About the Cover Photo

Courtesy of Patrick Baz/AFP

It was nearly 11 p.m. on the tenth day of the Marine operation to secure Marja, and Patrick Baz, a French-Lebanese photographer for Agence France Presse, finally had a chance to rest. The Marines he was accompanying, from Charlie Company of the First Battalion of the Third Marine Regiment, were sitting in the courtyard of a mud-walled home after an arduous day of hunting insurgents in Trek Nawa, a lawless desert enclave just northeast of Marja. While the Marines sought out places to bed down for the night, Baz thought about the long journey home to Cyprus that he would commence the following day.

And then, a brilliant flash illuminated the slivered-moon night. A thunderous boom shattered the calm.
One of the Marine trucks that had been following the patrol all day, ferrying supplies and communications gear, had struck a sixty-pound bomb buried in the dirt road.

Debris rained down on the Marines in the courtyard. Sergeants yelled at their lance corporals to don their gear, pick up their weapons, and charge toward the truck to aid those inside. Baz, who was already wearing his flak vest and carrying his cameras, was torn about what to do.

I’m in a minefield, he thought. It’s pitch black. Am I going to run behind them? I don’t know where I’m stepping.

But staying put seemed equally perilous. He feared the Marines would forget about him and he would be kidnapped by Taliban sympathizers.

It’s Afghan roulette. Losing your leg is better than getting your head chopped off.

Baz, then 47, approached the truck. Had it been a Humvee, it would have been pulverized. But it was a hulking MRAP—a mine resistant, ambush protected vehicle—with a V-shaped hull to deflect the force of roadside bomb explosions. The truck looked banged up, but it remained upright.

Two of the occupants had been injured. One of them, Lance Corporal Kris Mottley, the turret gunner, was knocked out. He was placed on a litter and carried a short distance away. His comrades performed first aid and summoned a medical evacuation helicopter.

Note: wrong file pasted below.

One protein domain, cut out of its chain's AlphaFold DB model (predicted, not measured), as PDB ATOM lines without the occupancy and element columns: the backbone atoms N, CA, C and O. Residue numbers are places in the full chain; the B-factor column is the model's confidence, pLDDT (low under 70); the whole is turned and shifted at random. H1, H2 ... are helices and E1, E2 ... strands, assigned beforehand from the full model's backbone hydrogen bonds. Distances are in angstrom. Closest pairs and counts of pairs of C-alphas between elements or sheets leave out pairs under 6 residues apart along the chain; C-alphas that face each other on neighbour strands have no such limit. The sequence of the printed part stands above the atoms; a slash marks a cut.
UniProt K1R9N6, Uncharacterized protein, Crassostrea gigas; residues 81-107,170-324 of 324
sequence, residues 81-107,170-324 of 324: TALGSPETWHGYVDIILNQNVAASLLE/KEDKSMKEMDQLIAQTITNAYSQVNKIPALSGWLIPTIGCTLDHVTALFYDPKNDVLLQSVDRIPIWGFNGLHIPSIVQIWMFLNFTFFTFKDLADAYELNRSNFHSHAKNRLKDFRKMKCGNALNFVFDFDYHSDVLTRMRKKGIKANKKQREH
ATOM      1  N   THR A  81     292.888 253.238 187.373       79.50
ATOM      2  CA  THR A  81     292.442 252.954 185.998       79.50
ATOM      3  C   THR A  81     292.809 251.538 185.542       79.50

As Mottley’s fellow Marines stood and knelt next to him, their headlamps illuminating his body, Baz approached. He couldn’t use a flash, so he got creative. He upped the ISO setting on his Canon EOS 5D Mark II to 3,200. There wasn’t enough light to focus, so he set his 16-35mm zoom to the widest possible angle, and he opened the lens’s aperture to its maximum diameter. Then he placed the camera on his flak vest, took a deep breath and exposed the image for two seconds.

He got off about a half-dozen frames before the helicopter arrived, kicking up dust that made additional shots impossible.

When he got back to the company’s base the following morning, he decided this was his best image and he uploaded it with a satellite phone to the AFP wire.

The photo did not get published widely at the time because the newswires were filled with far more graphic images from inside Marja. But cover designer Darren Haggar spotted it last year in the Getty/AFP archive and thought it would be the ideal image for the cover.

“It was such a beautiful image,” Haggar said. “There was a story in there that felt right for the book.”

I agree. The photo captures the human cost of the war on the deserts of southern Afghanistan with grace, tenderness, and intensity. Baz’s use of light echoes Francisco Goya’s “The Third of May 1808,” which dramatizes Spanish resistance to Napoleon’s armies during the Peninsular War. It also reminds me of the way the Dutch master Johannes Vermeer harnessed targeted light.

Mottley spent a few days in a field hospital where he recovered enough to return to duty. He is still with the Marines, stationed in Hawaii.

“I’m lucky to be alive,” he told Baz later.

  • About Rajiv

    Rajiv Chandrasekaran is a senior correspondent and associate editor of The Washington Post.

    From 2009 to 2011, he reported on the war in Afghanistan for The Post, traveling extensively through the southern provinces of Helmand and Kandahar to reveal the impact of President Obama’s decision to double U.S. force levels.

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